Before we get to our "Minister's Black Veil" analysis, read the short story (it's not much longer than my summary).
Reverend Hooper enters church with a mysterious black veil over his face, causing quite a stir among his parishioners. He delivers a sermon on secret sin and the things people hide in their hearts, "even forgetting the Omniscient can detect them." After the meeting, the congregation discusses the minister's veil, trying to interpret its meaning. The Reverend presents a funeral sermon and a wedding while wearing the veil, much to the dismay and disconcernment of the bride.
The entire town speaks of little else the next day. No one dare ask the minister to remove the veil or explain its presence except for his fiancee. He claims it is a sign of his sorrows and refuses to remove it. That was the last attempt to remove the veil. The veil causes children to flee and others to peep behind gravestones to get a look at his face. He becomes a highly respected minister in New England, notwithstanding the black barrier.
The Reverend Clark tries to persuade Hooper, on his death bed, to remove the veil. His reply: "Why do you tremble at me alone? Tremble also at each other! Have men avoided me, and women shown no pity, and children screamed and fled, only for my black veil? What, but the mystery which it obscurely typifies, has made this piece of crape so awful? When the friend shows his inmost heart to his friend; the lover to his best beloved; when man does not vainly shrink from the eye of his Creator, loathsomely treasuring up the secret of his sin; then deem me a monster, for the symbol beneath which I have lived, and die! I look around me, and, lo! on every visage a Black Veil!"
The minister is buried, wearing the veil.
There's really only one character in this story that matters and that's the Reverend Hooper. He's a tormented soul and feels the need to let everyone know by veiling his face, forever. The veil, as one might expect, has a chilling effect on his hearers and acquaintances. Why does he wear it? I think it's because he's a freak. We get the point Mr. Hooper. We are all composed of good and evil–a common element in Hawthorne's characters–but do you have to wear that thing all the time? Here's an idea, you freakish minister. Put it on one Sunday a month as a reminder to your congregation that they need to constantly purify themselves through the sacrifice of their God about whom he preaches. The reverend has little understanding of Christianity. It is the sacrifice of Christ that takes away one's shame and suffering; his wearing of the veil undermines the infinite nature of that sacrifice.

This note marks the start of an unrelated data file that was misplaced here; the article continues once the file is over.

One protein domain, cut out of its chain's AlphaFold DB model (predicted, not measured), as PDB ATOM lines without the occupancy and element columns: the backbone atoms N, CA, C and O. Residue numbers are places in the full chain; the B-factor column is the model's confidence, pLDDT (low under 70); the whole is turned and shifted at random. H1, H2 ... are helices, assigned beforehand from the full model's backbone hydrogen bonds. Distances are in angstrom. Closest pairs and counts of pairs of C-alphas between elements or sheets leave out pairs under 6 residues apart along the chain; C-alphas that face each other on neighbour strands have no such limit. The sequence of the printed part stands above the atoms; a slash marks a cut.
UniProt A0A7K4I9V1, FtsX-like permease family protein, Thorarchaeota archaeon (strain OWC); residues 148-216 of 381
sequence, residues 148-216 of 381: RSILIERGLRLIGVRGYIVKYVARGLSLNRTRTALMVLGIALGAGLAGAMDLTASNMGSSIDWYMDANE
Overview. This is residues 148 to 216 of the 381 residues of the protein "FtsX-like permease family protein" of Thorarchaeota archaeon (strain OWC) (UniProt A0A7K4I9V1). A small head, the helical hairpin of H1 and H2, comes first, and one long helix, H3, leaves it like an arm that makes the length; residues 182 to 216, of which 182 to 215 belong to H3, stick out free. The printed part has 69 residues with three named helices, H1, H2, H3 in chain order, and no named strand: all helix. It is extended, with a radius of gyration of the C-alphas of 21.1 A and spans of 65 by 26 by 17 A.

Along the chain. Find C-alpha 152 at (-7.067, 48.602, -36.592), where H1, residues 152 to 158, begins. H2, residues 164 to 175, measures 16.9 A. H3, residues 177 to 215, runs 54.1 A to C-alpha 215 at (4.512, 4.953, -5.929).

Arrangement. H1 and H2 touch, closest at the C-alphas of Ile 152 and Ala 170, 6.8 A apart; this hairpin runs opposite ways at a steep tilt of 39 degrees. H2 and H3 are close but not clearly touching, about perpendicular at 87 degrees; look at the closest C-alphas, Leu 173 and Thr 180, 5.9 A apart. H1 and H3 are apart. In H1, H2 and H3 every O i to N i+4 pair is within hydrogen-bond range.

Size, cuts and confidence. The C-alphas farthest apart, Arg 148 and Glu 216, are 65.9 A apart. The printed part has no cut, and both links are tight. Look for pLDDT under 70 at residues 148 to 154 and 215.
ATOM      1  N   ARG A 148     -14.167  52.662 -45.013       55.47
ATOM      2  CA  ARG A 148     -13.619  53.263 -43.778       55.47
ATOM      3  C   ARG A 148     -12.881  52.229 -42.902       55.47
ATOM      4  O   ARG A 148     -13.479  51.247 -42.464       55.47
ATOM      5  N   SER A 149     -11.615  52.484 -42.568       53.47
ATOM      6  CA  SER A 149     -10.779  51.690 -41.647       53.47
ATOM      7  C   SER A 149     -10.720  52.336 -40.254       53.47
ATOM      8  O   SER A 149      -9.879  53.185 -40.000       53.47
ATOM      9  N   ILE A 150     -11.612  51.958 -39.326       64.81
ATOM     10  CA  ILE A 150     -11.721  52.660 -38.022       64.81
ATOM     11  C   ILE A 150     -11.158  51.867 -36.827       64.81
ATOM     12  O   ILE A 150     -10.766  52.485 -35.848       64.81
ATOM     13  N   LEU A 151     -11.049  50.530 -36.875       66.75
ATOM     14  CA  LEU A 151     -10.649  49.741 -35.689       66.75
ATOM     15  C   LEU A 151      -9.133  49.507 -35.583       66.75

Symbolism & Themes
Symbolism – it doesn't take a rocket scientist or a Hawthorne scholar (Yes, there are literally hundreds of people who consider themselves Hawthorne scholars. They write treatises on mesmerism in Hawthorne's work and other really long, boring articles that get published in scholarly newsletters that are bound and purchased by university libraries but nobody ever reads the bound and purchased articles unless they're doing an equally boring research paper on Hawthorne that nobody will ever read; the fact that you're reading this makes me more read than all the world's Hawthorne scholars combined. Thank you.) to recognize the black veil as a symbol.
It doesn't take some guy writing posts about symbolism in "The Minister's Black Veil" with a Masters Degree in Literature to inform you that the black veil symbolizes secret sin. What may be new to you is the symbolic representation that all that is inward manifests itself outwardly. The funeral and the wedding also stand as symbols of death and life and the evil that resides in the human heart pervades even the most sacred events.
Irony – It's ironic that the minister, more than likely one of the more holy men in town, feels the need to outwardly display his secret sins. It is also ironic that the minister, the messenger of God's word, has little true understanding of Christianity (see above for details).
American Romanticism – "The Minister's Black Veil" contains many of the elements of the American Romanticism literary movement, a movement that championed the individual and was fascinated with death and the supernatural. American Romantic writers often delved on the secrets of the human heart and soul.
There's a good chance your "Minister's Black Veil" thesis ideas will revolve around…the black veil.
- The black veil represents… – this is where you finish the sentence. It might represent secret sin. It could represent the barrier that prevents humans from truly knowing each other. It could symbolize the lack of connection between ecclesiastical leaders and those whom they lead. It could represent man's potential being overshadowed by wickedness. The ambiguity of the veil leaves it open for discussion.
- Reverend Hooper is a broken minister – this angle begs for a comparison with Hawthorne's other famous minister, the Reverend Dimmesdale from the Scarlet Letter. Perhaps Hooper committed a sin and is trying to inform the public, but he doesn't have the courage to come right out and say it. He attempts to relieve his guilty conscience by wearing the veil, knowing deep down inside, however, that the people will not assume that he has sinned.
- The veil makes Hooper a better minister – The veil isolates the reverend from human company, allowing him to understand the isolation one feels from god after having committed sin.
What's your idea for a thesis?
- Nathaniel Hawthorne by Brady 1860-1865 – Public Domain
This post is part of the series: Study Guide for Nathaniel Hawthorne’s Short Stories
- Symbolism in Young Goodman Brown
- "Young Goodman Brown" Study Guide
- "Rappaccini's Daughter" Study Guide
- Study Guide for "The Minister's Black Veil"